The Asphalt Roofing Manufacturers Association’s latest shipment report shows massive improvements in nearly every category from the previous quarter, though year-to-year comparisons tell a different tale.
The association’s Quarterly Product Shipment Report tracks shipments of shingles, built-up roof [BUR] and modified bitumen in both the United States and Canada. When comparing the second quarter’s shipments to Q1 of 2023, the roofing industry might have reason to believe supply chain issues are resolved.
When comparing Q2 2023 to Q1 2023, the following data emerges (reported in squares):
- U.S. Shingles: 51 million, up 52%
- BUR Base, Ply and Mineral Sheet Caps: 1.8 million, up 31.17%
- Modified Bitumen: 12 million, up 25.27%
- Canada Shingles: 2.4 million, down 29%
For comparison, in 2022, the increases in product shipments ranged from 6% to nearly 16%. With U.S. shingle shipments seeing an impressive jump from 33 million to 51 million, along with commercial roofing products like BUR and mod bit on the rise, it seems supply chain shortages might be in the rearview mirror. The only tracked product with a decrease was shingles in Canada, dropping to 2.4 million from 3.3 million.
In his second State of the Roofing Industry, Brad Van Dam, vice president of MTL Holdings and the current President of SPRI, notes that the Global Supply Chain Pressure Index has course-corrected from its “frantic state” during the past few years, showing evidence for sunnier times.
“I realize stating ‘the supply chain will improve in 2023’ is a bit akin to saying snow may turn to water when the sun comes out, given how difficult it was during parts of the last few years; however, the most crucial point of the matter remains: what did we learn?” he wrote. “Planners were rewarded. Just-in-time ordering was not. Partnerships between and with distributors, manufacturers, and contractors were critical.”
Not Out of the Woods Yet
Quarter-to-quarter numbers are promising, but roofing professionals shouldn’t bust out the champagne just yet. According to ARMA’s data, comparing Q2 2023 to the same time last year shows declines in shipments.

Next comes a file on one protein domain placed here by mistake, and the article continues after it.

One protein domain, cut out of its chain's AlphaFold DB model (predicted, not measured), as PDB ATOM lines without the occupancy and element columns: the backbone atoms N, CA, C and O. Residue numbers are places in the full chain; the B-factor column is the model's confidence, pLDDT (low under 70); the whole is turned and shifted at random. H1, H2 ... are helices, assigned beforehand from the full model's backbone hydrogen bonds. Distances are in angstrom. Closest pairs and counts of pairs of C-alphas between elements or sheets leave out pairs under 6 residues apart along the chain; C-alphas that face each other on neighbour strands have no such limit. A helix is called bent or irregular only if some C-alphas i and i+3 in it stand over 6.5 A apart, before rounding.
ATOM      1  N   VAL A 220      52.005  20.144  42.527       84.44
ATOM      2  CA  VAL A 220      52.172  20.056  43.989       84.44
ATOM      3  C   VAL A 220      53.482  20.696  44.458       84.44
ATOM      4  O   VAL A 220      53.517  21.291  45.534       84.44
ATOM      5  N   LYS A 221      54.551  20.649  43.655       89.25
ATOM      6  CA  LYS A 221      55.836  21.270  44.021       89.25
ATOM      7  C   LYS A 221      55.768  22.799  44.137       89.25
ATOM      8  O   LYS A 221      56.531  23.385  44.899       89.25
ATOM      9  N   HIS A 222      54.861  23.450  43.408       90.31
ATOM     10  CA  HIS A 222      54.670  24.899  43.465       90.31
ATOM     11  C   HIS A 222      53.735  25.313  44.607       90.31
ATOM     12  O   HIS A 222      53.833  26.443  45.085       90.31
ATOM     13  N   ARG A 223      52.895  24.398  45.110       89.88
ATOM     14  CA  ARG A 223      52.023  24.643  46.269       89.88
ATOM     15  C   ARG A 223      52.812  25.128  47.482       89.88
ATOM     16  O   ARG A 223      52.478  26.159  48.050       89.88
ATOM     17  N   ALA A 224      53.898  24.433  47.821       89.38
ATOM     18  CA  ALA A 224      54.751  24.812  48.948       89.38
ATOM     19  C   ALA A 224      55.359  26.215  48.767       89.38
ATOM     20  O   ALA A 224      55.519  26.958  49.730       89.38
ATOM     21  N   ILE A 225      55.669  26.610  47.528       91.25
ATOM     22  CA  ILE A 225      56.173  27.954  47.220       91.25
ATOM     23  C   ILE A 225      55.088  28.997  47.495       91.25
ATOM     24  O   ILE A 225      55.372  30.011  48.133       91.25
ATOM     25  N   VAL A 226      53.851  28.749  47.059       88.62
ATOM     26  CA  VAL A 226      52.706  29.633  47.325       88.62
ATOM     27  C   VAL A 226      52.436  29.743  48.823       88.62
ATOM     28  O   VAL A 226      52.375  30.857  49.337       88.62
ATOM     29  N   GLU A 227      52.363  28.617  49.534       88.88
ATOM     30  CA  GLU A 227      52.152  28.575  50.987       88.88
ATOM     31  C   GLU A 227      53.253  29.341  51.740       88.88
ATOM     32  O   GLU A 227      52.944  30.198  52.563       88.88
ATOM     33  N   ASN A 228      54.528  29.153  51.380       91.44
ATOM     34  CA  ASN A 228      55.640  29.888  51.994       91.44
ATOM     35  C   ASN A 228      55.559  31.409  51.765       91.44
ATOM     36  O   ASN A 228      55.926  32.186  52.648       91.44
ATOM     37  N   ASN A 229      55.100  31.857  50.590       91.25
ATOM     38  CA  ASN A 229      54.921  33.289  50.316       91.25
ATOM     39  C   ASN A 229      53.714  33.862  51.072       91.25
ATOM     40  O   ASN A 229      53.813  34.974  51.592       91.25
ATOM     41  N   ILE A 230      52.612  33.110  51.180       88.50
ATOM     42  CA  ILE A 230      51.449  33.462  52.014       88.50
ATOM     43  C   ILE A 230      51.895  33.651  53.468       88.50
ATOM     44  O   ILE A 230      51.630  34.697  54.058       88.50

- U.S. Shingles: Down 3.3%
- BUR Base, Ply and Mineral Sheet Caps: Down 17%
- Modified Bitumen: Up 1.8%
- Canada Shingles: 22.3%
Only modified bitumen products enjoyed an increase in shipments, albeit a minuscule 1.8%. For comparison, the differences between Q2 2022 and Q2 2021 were a mixed bag — shingles in both the U.S. and Canada were down that year, but BUR and mod bit saw increases of 6.4% and 4.2%, respectively.
Supply shortages may be normalizing, but not everything is status quo, and roofing professionals are keenly aware of this fact. In Roofing Contractor’s 2023 State of the Industry report, just over half of survey respondents said supply chain and material shortages are a top challenge, up from 46% the previous year.
The top concern for 2023? Material pricing is listed at 55% in the State of the Industry report. Even if supply shortages are on the way out, pricing is affecting business. In RC's State of the Industry, 61% of commercial roofing contractors listed “supply chain and material shortages” as a top challenge, and 48% of residential contractors reported the same. A total of 57% of respondents said they had switched distributors, citing “availability of products” as the principal reason, followed by looking for the best deal on materials.
The “2023 National Subcontractor Market Report” from Billd, which surveyed nearly 900 subcontractors, said they paid an extra $97 billion out of their bank accounts for labor and materials in 2022. The report also dove into how these material price hikes and shortages affect relations with roofing distributors. Respondents said material costs increased by 26% on average in 2022. Eighty percent said they expect material prices to impact business in 2023. A total of 65% of respondents sought out new suppliers due to the challenges caused by material procurement in 2022.
“Subcontractors and their suppliers are having uncomfortable conversations about price hikes, long lead times, and inflexible terms,” the report states. “This forced subcontractors to seek out new supplier relationships in 2022 to diversify their options.”
Data from the Bureau of Labor Statistics shows price hikes may be slowing down. According to an analysis of BLS data by the Associated Builders and Contractors, construction input prices remained unchanged in June compared to the previous month. Overall construction input prices are 4.9% lower than a year ago, while nonresidential construction input prices are 4.5% lower.
“The pandemic-induced period of rapid construction input cost increases is over,” said ABC Chief Economist Anirban Basu in a written statement. “Today’s Producer Price Index data, along with yesterday’s Consumer Price Index release, show that inflation has slowed, at least with regard to goods prices. This recent moderation is partially due to a drastic improvement in supply chains; both international and domestic freight rates have plunged back toward pre-pandemic levels.”
Even so, Basu warns that construction input prices are still up more than 38% since the start of the pandemic. He said the combination of expensive materials, high interest rates that are expected to rise again, and tight credit conditions would hamper construction over the next few quarters.